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Seller's Description

Alice is hull #2 of the Ted Hood-designed Little Harbor 44s. 15 were built from 1983 to appx. 1987. With over $200k invested, I am asking $175,000 OBO for a quick sale.

This is an opportunity to own one of the most sought-after Ted Hood-designed cruising yachts ever built. A rare aft-cockpit model, the deck layout and ergonomics just make good sense. The quality of her construction, her seakindliness, and her other excellent attributes (68 of headroom!) make her pretty much the perfect yacht. Alice is well-maintained and shows as a 20 year old boat or newer.


  • Teak decks are in fair condition and will need to be addressed. The boat is priced for this eventuality.
  • Awlgrip topsides and cabin top paint is in good condition, with only some minor cracking showing. Should be able to be touched up rather than repainted completely.
  • Bottom paint has 1.5 seasons on it
  • Cream ultraleather upholstery is in excellent condition
  • Storm trysail, storm jib, inner forestay, stainless dinghy davits, bimini, dodger, and winter cover all included. Bimini and dodger were not installed until 2021 and were removed in 2022 and put in storage.
  • Stove currently disconnectedpropane system needs to be updated
  • Currently no macerator pump discharge for the holding tank because I live in a no-discharge area.
  • There is some evidence of water damage on some bulkheads. At this point I believe we have addressed all of them except for those that occur in truly driving rainstorms.
  • Luxury thick foam mattresses for both fore and aft cabins
  • Exterior brightwork work has begun, it is almost time. *Engine leaks a little oil. I have to add about a quart about every 25-50 hours.

If I were to nitpick, the decks needing attention in the next two or three seasons, the brightwork, and the previous water damage would be my only negatives. The 56-102 centerboard keel allows for exploring shallow water anchorages. The brand new North mainsail is beautiful, battened, and furls well. 130% and 110% jibs, storm jib, etc.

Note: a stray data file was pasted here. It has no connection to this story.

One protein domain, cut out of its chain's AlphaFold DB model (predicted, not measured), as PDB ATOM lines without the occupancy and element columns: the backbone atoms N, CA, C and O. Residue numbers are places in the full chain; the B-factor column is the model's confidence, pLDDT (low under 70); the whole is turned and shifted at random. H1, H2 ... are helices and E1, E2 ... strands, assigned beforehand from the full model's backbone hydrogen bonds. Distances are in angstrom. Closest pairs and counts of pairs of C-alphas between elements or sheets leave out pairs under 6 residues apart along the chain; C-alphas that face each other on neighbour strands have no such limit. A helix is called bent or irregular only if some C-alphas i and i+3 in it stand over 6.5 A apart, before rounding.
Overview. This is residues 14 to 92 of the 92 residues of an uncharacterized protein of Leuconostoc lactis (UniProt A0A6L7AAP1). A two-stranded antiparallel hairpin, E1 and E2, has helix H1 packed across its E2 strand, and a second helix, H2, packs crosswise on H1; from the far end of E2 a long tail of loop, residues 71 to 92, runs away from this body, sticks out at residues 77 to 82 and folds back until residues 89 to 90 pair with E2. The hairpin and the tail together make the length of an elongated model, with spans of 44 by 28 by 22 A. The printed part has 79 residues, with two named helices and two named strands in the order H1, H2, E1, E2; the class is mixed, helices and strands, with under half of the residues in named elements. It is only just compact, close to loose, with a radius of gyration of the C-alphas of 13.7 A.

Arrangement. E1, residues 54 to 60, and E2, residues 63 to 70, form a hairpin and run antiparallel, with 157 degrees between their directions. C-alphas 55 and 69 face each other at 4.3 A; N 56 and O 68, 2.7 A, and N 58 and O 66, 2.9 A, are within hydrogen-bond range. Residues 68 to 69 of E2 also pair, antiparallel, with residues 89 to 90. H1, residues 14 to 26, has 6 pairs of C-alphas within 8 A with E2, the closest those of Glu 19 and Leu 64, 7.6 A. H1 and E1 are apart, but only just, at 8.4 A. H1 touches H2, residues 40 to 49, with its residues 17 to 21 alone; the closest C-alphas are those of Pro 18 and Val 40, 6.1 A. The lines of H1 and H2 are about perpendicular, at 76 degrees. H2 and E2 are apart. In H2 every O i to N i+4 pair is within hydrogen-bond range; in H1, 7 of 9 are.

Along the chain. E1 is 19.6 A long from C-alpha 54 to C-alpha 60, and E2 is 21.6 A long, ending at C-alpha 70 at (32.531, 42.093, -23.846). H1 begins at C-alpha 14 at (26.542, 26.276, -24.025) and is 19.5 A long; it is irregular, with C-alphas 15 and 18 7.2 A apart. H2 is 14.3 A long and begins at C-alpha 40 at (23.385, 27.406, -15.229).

Equipment: * All new standing (installed 2023) and running rigging (2024 high tech lines from Performance Ropes) * New 2024 North NPL UltraX mainsail with vertical battens on Hood Stoway Furler (used twice) * New Marinaire 16000 btu reverse cycle HVAC * New Isotherm refrigeration system * Rebuilt velvet drive transmission * Smartplug shore power inlet with two cords * ELCI breaker * Galvanic Isolator * All new electronics: * Garmin 1243 Chartplotter * Garmin Autopilot with waterproof remote * 5x Garmin 4 displays * Samsung Frame TV in salon * Standard Horizon VHF with DSC * Vesper AIS * 5G T-Mobile internet with masthead amplified antenna * Microwave custom installed * Raritan Marine Elegance fresh water head with bidet * 60 gallon holding tank * Thermostatic shower valve (set and forget at 100 or whatever temp you desire) * New heater element for 12 gallon water heater * New 100ah AGM house batteries x3 with room for a fourth * 32 compact steering wheel for singlehanding (opens up the cockpit-54 wheel included as well) * Jabsco PARMAX 40psi fresh water pump * New faucets in the head and galley * Propspeed prop paint on the 3-blade Maxprop * Half hull model commissioned by original owner restored and mounted above cabin TV * Profurl headsail furler rebuilt with new bearings 2023 * LED light bulbs for all external and internal lights * Rebuilt ESPAR diesel heater * New bimini and dodger with side curtains. Built in 2016 and installed in 2021, * New standing rigging installed 2023 (wire rope shrouds and stay) utilizing Sta Lok terminals, * New lifelines (uncoated) with new turnbuckles, pelican hooks, and toggles, * New ball bearings in the traveler, * New roller bearing in the Hood Stoway mast, * New electrical wire and coax cable in the mast, * New masthead tricolor light, new LED sealed beam for the deck light, new LED bulb in the steaming light. * New electronic control module in the ESPAR D4 Airtronics diesel heater. * New rebuild kits installed in 3 of 4 PAR pumps, * New isolation switch for the Maxwell windlass